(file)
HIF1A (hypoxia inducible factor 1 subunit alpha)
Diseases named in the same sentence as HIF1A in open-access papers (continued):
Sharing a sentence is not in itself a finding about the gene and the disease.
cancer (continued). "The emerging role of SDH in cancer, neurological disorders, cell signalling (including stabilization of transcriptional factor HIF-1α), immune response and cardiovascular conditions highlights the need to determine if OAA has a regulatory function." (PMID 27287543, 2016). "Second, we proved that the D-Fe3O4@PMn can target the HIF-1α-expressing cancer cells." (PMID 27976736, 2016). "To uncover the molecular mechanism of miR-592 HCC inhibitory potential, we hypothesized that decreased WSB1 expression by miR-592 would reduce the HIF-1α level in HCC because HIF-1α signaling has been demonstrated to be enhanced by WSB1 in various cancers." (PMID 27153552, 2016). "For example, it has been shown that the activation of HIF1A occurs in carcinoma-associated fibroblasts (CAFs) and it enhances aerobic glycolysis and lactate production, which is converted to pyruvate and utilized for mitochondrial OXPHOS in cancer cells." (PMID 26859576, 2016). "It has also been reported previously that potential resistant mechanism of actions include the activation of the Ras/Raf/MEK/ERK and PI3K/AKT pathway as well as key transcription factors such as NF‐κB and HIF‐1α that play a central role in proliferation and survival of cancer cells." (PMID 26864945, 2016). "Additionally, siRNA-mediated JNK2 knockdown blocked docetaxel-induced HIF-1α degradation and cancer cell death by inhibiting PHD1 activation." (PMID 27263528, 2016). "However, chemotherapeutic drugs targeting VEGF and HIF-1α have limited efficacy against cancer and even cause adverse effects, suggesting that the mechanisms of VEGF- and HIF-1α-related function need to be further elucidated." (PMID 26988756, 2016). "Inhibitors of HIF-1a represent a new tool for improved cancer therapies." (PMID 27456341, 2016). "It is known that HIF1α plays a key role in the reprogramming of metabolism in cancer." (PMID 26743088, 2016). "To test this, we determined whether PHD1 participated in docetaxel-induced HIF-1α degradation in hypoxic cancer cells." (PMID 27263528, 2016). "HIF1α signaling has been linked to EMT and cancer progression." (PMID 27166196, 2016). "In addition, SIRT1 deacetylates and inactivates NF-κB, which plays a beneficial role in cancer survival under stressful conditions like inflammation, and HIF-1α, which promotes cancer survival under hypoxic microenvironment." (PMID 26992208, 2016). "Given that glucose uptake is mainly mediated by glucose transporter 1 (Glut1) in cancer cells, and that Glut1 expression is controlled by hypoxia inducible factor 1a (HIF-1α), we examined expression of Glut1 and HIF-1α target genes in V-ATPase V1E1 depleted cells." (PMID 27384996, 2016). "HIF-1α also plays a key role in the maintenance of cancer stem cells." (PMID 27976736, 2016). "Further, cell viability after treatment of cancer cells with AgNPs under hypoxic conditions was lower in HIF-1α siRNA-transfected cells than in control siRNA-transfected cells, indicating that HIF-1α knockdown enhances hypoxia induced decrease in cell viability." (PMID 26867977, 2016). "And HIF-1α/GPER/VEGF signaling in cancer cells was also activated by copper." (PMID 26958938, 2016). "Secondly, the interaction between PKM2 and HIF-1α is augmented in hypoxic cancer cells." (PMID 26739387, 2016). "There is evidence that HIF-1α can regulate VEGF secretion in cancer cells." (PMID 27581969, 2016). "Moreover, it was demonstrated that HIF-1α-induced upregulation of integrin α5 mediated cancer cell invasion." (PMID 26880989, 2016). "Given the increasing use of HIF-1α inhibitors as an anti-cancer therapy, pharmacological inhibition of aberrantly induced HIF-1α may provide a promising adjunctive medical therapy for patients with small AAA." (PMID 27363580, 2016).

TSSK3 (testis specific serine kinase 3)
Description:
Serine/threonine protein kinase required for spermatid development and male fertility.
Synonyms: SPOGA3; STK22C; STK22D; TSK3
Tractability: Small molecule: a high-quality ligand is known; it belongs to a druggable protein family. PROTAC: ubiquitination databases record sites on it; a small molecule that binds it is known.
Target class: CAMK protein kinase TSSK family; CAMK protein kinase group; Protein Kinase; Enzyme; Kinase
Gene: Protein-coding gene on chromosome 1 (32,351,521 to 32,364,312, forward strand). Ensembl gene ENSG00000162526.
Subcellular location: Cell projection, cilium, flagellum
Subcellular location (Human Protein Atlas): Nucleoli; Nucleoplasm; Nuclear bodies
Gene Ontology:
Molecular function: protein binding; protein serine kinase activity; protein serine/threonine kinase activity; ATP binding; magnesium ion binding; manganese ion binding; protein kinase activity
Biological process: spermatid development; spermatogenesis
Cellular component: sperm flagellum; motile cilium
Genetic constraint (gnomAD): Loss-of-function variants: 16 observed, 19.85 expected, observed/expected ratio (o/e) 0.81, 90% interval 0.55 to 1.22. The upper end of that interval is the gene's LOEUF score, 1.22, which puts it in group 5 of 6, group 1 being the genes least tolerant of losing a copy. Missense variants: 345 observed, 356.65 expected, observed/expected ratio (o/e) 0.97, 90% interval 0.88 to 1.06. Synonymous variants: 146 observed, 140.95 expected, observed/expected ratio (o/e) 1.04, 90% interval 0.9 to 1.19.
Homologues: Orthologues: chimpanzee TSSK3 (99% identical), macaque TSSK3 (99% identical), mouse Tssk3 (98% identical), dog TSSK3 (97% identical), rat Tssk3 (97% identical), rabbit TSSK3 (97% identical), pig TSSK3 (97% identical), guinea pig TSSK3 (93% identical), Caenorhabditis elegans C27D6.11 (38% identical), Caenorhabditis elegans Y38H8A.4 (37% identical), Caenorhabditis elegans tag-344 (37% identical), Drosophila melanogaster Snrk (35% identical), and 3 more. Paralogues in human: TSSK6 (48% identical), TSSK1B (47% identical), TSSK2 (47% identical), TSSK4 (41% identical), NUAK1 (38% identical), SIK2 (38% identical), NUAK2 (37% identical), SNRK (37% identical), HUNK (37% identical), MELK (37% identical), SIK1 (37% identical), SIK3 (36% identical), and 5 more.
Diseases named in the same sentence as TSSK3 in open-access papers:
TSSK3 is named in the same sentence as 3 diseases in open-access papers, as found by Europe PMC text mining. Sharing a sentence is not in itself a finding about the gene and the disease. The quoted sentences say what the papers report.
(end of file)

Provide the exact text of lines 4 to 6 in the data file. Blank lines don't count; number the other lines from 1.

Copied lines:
cancer (continued). "The emerging role of SDH in cancer, neurological disorders, cell signalling (including stabilization of transcriptional factor HIF-1α), immune response and cardiovascular conditions highlights the need to determine if OAA has a regulatory function." (PMID 27287543, 2016). "Second, we proved that the D-Fe3O4@PMn can target the HIF-1α-expressing cancer cells." (PMID 27976736, 2016). "To uncover the molecular mechanism of miR-592 HCC inhibitory potential, we hypothesized that decreased WSB1 expression by miR-592 would reduce the HIF-1α level in HCC because HIF-1α signaling has been demonstrated to be enhanced by WSB1 in various cancers." (PMID 27153552, 2016). "For example, it has been shown that the activation of HIF1A occurs in carcinoma-associated fibroblasts (CAFs) and it enhances aerobic glycolysis and lactate production, which is converted to pyruvate and utilized for mitochondrial OXPHOS in cancer cells." (PMID 26859576, 2016). "It has also been reported previously that potential resistant mechanism of actions include the activation of the Ras/Raf/MEK/ERK and PI3K/AKT pathway as well as key transcription factors such as NF‐κB and HIF‐1α that play a central role in proliferation and survival of cancer cells." (PMID 26864945, 2016). "Additionally, siRNA-mediated JNK2 knockdown blocked docetaxel-induced HIF-1α degradation and cancer cell death by inhibiting PHD1 activation." (PMID 27263528, 2016). "However, chemotherapeutic drugs targeting VEGF and HIF-1α have limited efficacy against cancer and even cause adverse effects, suggesting that the mechanisms of VEGF- and HIF-1α-related function need to be further elucidated." (PMID 26988756, 2016). "Inhibitors of HIF-1a represent a new tool for improved cancer therapies." (PMID 27456341, 2016). "It is known that HIF1α plays a key role in the reprogramming of metabolism in cancer." (PMID 26743088, 2016). "To test this, we determined whether PHD1 participated in docetaxel-induced HIF-1α degradation in hypoxic cancer cells." (PMID 27263528, 2016). "HIF1α signaling has been linked to EMT and cancer progression." (PMID 27166196, 2016). "In addition, SIRT1 deacetylates and inactivates NF-κB, which plays a beneficial role in cancer survival under stressful conditions like inflammation, and HIF-1α, which promotes cancer survival under hypoxic microenvironment." (PMID 26992208, 2016). "Given that glucose uptake is mainly mediated by glucose transporter 1 (Glut1) in cancer cells, and that Glut1 expression is controlled by hypoxia inducible factor 1a (HIF-1α), we examined expression of Glut1 and HIF-1α target genes in V-ATPase V1E1 depleted cells." (PMID 27384996, 2016). "HIF-1α also plays a key role in the maintenance of cancer stem cells." (PMID 27976736, 2016). "Further, cell viability after treatment of cancer cells with AgNPs under hypoxic conditions was lower in HIF-1α siRNA-transfected cells than in control siRNA-transfected cells, indicating that HIF-1α knockdown enhances hypoxia induced decrease in cell viability." (PMID 26867977, 2016). "And HIF-1α/GPER/VEGF signaling in cancer cells was also activated by copper." (PMID 26958938, 2016). "Secondly, the interaction between PKM2 and HIF-1α is augmented in hypoxic cancer cells." (PMID 26739387, 2016). "There is evidence that HIF-1α can regulate VEGF secretion in cancer cells." (PMID 27581969, 2016). "Moreover, it was demonstrated that HIF-1α-induced upregulation of integrin α5 mediated cancer cell invasion." (PMID 26880989, 2016). "Given the increasing use of HIF-1α inhibitors as an anti-cancer therapy, pharmacological inhibition of aberrantly induced HIF-1α may provide a promising adjunctive medical therapy for patients with small AAA." (PMID 27363580, 2016).

TSSK3 (testis specific serine kinase 3)
Description: